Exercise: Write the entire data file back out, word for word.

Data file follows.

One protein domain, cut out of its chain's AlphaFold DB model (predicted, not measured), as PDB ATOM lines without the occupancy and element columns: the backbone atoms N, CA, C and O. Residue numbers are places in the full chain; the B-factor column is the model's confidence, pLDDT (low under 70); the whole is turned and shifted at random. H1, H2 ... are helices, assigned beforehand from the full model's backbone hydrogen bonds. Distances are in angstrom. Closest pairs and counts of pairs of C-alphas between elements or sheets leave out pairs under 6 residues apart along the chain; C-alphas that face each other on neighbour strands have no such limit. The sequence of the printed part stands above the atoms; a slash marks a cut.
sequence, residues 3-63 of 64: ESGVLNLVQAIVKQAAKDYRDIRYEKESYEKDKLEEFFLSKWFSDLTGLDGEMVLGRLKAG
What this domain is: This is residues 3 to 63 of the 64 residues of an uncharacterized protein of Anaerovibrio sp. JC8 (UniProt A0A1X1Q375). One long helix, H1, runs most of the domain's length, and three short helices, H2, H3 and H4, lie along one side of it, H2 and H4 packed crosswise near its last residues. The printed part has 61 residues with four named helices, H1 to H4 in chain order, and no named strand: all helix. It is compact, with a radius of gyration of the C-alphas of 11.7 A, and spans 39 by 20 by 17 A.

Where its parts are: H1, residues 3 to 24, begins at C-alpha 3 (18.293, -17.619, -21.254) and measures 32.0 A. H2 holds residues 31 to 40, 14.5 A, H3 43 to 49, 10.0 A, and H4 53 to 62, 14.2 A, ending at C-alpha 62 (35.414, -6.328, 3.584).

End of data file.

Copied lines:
One protein domain, cut out of its chain's AlphaFold DB model (predicted, not measured), as PDB ATOM lines without the occupancy and element columns: the backbone atoms N, CA, C and O. Residue numbers are places in the full chain; the B-factor column is the model's confidence, pLDDT (low under 70); the whole is turned and shifted at random. H1, H2 ... are helices, assigned beforehand from the full model's backbone hydrogen bonds. Distances are in angstrom. Closest pairs and counts of pairs of C-alphas between elements or sheets leave out pairs under 6 residues apart along the chain; C-alphas that face each other on neighbour strands have no such limit. The sequence of the printed part stands above the atoms; a slash marks a cut.
sequence, residues 3-63 of 64: ESGVLNLVQAIVKQAAKDYRDIRYEKESYEKDKLEEFFLSKWFSDLTGLDGEMVLGRLKAG
What this domain is: This is residues 3 to 63 of the 64 residues of an uncharacterized protein of Anaerovibrio sp. JC8 (UniProt A0A1X1Q375). One long helix, H1, runs most of the domain's length, and three short helices, H2, H3 and H4, lie along one side of it, H2 and H4 packed crosswise near its last residues. The printed part has 61 residues with four named helices, H1 to H4 in chain order, and no named strand: all helix. It is compact, with a radius of gyration of the C-alphas of 11.7 A, and spans 39 by 20 by 17 A.

Where its parts are: H1, residues 3 to 24, begins at C-alpha 3 (18.293, -17.619, -21.254) and measures 32.0 A. H2 holds residues 31 to 40, 14.5 A, H3 43 to 49, 10.0 A, and H4 53 to 62, 14.2 A, ending at C-alpha 62 (35.414, -6.328, 3.584).